These factors independently predicted survival at five years after taking into account age, sex, other risk factors, the severity of the stroke and the type of stroke, the researchers noted.
"Despite the overall low risk of death in the young after the first-ever ischemic stroke, several easily recognizable factors associate independently with the long-term mortality," the researchers write. "Regarding young adults with a long expected life span ahead, detecting these factors are important, because in most patients, they can be modified by lifestyle changes, strictly controlled medication or invasive interventions, when indicated," they conclude.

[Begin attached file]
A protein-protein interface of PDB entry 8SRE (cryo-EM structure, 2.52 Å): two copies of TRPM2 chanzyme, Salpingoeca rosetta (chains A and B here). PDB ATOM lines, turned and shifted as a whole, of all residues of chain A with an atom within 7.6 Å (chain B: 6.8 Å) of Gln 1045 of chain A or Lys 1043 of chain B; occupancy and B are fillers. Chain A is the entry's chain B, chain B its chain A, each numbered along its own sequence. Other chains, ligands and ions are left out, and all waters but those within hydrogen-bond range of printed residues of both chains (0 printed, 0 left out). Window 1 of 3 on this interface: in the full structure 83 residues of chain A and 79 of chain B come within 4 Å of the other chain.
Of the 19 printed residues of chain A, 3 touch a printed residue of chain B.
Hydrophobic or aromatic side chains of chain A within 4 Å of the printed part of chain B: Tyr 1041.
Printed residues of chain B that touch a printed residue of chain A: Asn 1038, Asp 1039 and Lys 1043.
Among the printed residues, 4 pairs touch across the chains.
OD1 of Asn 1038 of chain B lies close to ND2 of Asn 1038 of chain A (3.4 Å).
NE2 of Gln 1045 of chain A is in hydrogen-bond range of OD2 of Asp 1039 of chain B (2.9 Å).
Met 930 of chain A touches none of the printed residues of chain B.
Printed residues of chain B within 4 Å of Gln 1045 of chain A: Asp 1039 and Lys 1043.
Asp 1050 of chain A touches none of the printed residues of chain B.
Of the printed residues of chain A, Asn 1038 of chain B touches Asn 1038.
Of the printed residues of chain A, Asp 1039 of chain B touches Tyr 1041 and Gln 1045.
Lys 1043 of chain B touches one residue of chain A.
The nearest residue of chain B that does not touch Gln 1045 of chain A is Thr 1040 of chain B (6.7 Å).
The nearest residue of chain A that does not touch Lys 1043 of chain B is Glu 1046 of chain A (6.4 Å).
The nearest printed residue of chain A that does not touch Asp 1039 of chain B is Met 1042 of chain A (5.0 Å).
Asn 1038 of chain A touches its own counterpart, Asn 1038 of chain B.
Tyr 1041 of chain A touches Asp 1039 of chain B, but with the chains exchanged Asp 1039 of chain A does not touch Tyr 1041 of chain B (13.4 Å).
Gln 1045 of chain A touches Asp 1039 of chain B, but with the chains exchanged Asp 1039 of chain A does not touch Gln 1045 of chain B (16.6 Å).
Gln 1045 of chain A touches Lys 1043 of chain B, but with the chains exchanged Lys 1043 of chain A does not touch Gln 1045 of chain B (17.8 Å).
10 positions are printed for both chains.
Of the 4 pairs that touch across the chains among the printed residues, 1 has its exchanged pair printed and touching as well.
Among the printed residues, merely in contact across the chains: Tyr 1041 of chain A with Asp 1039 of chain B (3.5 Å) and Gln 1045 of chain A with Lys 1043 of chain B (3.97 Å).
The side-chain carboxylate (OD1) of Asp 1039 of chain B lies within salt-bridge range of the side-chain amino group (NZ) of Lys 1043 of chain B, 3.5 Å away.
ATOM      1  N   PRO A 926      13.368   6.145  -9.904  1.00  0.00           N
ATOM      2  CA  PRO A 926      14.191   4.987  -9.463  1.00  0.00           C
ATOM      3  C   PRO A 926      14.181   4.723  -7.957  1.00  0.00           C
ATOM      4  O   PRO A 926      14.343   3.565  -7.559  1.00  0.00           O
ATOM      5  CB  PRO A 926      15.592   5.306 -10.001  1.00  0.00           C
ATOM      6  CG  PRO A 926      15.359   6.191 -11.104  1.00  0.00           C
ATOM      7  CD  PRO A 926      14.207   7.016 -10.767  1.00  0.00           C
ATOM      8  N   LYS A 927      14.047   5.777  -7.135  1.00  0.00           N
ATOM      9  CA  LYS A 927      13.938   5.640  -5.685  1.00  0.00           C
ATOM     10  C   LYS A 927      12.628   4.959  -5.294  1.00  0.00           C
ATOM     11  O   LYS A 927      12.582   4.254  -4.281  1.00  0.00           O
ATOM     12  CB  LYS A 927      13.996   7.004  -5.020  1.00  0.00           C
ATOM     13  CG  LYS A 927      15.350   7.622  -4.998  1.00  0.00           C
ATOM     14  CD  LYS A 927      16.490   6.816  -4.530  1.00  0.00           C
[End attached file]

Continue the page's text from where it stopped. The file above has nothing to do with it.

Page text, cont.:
Dr. Argye Hillis, an associate professor of neurology at Johns Hopkins University, said that other studies have found that the most common cause of death after a stroke is a heart condition.
To increase the chances of surviving a stroke, Hillis recommends living a healthy lifestyle. "Don't smoke, keep your blood pressure controlled, eat well, exercise -- all the things we know are good for the heart are also good for stroke patients and prevent death after stroke," she said.
In addition, to prevent another stroke, many of these patients take aspirin or other blood thinners, Hillis said.
For more on stroke, visit the American Stroke Association.
SOURCES: Argye Hillis, M.D., associate professor, neurology, Johns Hopkins University, Baltimore; S. Claiborne Johnston, M.D., Ph.D., director, Clinical and Translational Science Institute, University of California, San Francisco; July 9, 2009, Stroke, online
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